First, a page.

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3 enter Springfield schools race.

Byline: Bob Keefer The Register-Guard

SPRINGFIELD - Three challengers have lined up to seek election to the Springfield School Board. Two are social conservatives drawn to the race over the issue of diversity, which has divided the community since last fall.

Wade Richardson, a financial analyst, is a member of the district committee that was set up earlier this year to create a diversity policy. A previous district diversity proposal came under attack last fall and was scrapped after complaints that it identified gays and lesbians as a protected class.

Richardson is running against board member Bill Medford for the Position 5 seat. "It wasn't necessarily the diversity committee" that sparked his candidacy, Richardson said. "That was certainly a catalyst. I have felt like doing something in the community for a while."

Richardson has been a conservative voice on the 28-member committee, stating that homosexuality is a choice, not an innate orientation.

He also says the district needs to reach out to Hispanic immigrants in Springfield, making them welcome in the school system to integrate them more quickly into mainstream culture. "These kids need to be assimilated into our culture," he said. "They can keep their own culture, too, but they need to speak English."

Though he's been on the board for only 2 1/2 years this time around, Medford is a longtime school board veteran, serving from 1972 to 1989. A real estate broker, Medford says the biggest problem facing the district right now - as is true with most school districts - is money.

"The dollars are going to be very short and we hopefully will stay as close in the coming year as we did last year on finances without having to make drastic cuts in the system," he said.

Medford said he doesn't expect the diversity issue to remain divisive for long. "I know this community is a diversified community," he said. "The committee has another meeting or so before they come to a meeting of the minds, but they will."

A second challenger, insurance man Jeff Bantz, is not on the diversity committee but is interested in the issue. He says the original diversity proposal went too far. He faces incumbent Al King for Position 3.

"The part I disagreed with on that and that most of the community disagrees with was the part about gender identity and sexual orientation," Bantz said. "Those two are big hot buttons for the Springfield community. I don't think the community wants certain students singled out for protection."

King, who has been on the board for three years, said the diversity business was overblown. "There was some paranoia that the district was going to have pro-gay policies and that they would be built into curriculum and into employment policies," he said. "It wasn't true. Folks had interpretations that weren't there."

King, a financial consultant, said the district faces more important problems that he wants to address.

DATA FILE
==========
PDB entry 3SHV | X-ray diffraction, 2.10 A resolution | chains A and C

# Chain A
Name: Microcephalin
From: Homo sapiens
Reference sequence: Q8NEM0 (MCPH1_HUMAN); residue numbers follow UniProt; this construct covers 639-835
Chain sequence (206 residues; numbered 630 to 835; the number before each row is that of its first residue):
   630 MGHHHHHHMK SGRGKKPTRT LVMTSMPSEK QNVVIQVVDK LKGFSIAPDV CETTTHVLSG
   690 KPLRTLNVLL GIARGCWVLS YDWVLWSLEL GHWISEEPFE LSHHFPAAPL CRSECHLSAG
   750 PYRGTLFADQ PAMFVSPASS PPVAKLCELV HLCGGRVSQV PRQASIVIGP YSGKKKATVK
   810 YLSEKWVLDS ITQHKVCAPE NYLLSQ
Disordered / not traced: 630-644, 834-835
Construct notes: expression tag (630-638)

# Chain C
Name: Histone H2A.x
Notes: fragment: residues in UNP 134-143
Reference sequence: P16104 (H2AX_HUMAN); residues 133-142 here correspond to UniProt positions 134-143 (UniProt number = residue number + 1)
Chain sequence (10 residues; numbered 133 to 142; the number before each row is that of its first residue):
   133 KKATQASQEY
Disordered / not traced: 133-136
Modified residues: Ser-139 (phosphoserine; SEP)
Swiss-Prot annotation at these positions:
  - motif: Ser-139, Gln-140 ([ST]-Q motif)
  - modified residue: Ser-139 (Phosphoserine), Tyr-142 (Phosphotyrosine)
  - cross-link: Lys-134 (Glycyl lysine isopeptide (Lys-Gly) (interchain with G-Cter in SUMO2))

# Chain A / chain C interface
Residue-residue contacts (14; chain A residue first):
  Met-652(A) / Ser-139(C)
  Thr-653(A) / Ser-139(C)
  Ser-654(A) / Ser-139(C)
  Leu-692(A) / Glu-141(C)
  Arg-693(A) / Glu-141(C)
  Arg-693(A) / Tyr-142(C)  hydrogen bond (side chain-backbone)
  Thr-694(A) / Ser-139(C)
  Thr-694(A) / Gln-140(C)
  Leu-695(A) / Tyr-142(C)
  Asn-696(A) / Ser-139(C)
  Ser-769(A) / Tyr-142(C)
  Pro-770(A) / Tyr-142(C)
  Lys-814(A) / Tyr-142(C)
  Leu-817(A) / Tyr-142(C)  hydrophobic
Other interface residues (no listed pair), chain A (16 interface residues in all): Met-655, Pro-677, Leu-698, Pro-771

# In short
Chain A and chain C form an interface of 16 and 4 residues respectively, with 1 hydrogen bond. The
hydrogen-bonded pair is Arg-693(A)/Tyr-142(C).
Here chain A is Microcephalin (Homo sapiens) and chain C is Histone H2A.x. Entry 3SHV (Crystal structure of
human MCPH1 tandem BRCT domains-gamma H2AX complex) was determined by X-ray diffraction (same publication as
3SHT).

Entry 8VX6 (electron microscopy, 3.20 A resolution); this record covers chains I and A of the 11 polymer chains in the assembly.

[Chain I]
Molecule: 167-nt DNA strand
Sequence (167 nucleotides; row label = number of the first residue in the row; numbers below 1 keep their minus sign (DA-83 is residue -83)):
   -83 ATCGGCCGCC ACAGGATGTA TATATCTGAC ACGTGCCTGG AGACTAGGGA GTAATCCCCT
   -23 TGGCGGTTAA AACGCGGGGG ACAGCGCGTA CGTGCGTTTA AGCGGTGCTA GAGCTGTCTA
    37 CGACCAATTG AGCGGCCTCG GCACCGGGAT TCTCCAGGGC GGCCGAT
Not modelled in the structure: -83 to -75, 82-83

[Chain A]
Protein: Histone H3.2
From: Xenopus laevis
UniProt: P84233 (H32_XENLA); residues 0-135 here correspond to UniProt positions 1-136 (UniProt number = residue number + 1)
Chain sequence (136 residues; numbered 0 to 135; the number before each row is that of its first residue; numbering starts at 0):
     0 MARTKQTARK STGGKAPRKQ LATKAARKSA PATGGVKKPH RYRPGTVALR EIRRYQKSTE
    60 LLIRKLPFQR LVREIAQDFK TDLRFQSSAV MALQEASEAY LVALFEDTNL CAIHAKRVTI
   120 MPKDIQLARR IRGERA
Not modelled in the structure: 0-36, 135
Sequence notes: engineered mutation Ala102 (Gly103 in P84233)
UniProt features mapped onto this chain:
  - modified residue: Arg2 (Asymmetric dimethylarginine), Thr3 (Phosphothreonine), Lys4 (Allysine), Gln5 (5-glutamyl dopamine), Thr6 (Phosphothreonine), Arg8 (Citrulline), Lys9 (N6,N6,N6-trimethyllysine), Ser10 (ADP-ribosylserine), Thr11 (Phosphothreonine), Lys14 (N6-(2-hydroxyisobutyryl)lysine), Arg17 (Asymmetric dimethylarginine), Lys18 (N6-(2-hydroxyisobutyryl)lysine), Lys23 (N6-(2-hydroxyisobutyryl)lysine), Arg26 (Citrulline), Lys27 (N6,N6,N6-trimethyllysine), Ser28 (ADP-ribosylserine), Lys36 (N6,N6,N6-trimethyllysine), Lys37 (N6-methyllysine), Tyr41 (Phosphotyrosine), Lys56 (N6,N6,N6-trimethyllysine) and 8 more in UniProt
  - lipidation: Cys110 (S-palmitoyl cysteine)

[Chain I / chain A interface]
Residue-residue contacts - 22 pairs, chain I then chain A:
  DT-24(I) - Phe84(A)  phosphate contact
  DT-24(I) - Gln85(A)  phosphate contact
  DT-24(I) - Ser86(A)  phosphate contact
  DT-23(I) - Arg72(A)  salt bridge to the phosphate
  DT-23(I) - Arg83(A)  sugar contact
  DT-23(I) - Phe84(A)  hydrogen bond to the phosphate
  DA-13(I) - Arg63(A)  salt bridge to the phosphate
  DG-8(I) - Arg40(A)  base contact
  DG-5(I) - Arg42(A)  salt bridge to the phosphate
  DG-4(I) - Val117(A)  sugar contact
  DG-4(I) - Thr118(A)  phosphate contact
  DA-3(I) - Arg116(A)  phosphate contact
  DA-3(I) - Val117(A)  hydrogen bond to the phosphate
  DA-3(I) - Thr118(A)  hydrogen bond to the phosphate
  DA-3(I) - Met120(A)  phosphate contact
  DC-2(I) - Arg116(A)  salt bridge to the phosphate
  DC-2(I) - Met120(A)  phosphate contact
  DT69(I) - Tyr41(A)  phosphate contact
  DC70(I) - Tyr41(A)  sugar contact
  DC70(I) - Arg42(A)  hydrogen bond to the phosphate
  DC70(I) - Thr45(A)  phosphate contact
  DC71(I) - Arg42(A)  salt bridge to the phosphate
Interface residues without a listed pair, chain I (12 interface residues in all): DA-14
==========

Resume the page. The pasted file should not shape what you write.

"One that is very important to me is increasing the college matriculation rate," he said. "Communicating to the students that in our modern society college is much more important than it was in their parents' and grandparents' eras."

The third challenger, Sally Hales, said she's running because she felt it was time to get more involved in her community. `When I read in the paper there were three positions open on the board, I thought, `Well, here we go,' ' she said. "I have been concerned for some time about the status of education in the state of Oregon and particularly in our little community."

Hales, a manager at McKenzie-Willamette Medical Center, has no previous political experience. She is challenging Position 2 incumbent Jonathan Light, owner of Light's Music Service and a part-time school band teacher in the Bethel School District, who is finishing his fourth year on the Springfield board.

Light said his goal is implementing a quality education for students. The biggest problem schools face, he said, is funding.

"I wish the state would decide to fund schools better," he said. "That is our biggest frustration, the lack of money to do the things we know we should be doing."



Age: 49

Occupation: Music store owner

Civic experience: Current member of the school board


Age: 41

Occupation: Hospital manager

Civic experience: None



Age: 58

Occupation: Financial consultant

Civic experience: Current member of the school board; former Oregon state representative


Age: 51

Occupation: Insurance claims adjuster

Civic experience: Shangri-La Water Board, Lane County precinct committee member



Age: 72

Occupation: Real estate broker

Civic experience: Current member of the school board; also on board from 1972 to 1989; member of Lane Educational Service District Board for four years


Age: 50

Occupation: Financial analyst

Civic experience: School district diversity committee


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Title Annotation:Elections; Two of those vying for board seats are social conservatives interested in diversity; a third wants to get more involved
Publication:The Register-Guard (Eugene, OR)
Date:Apr 24, 2005
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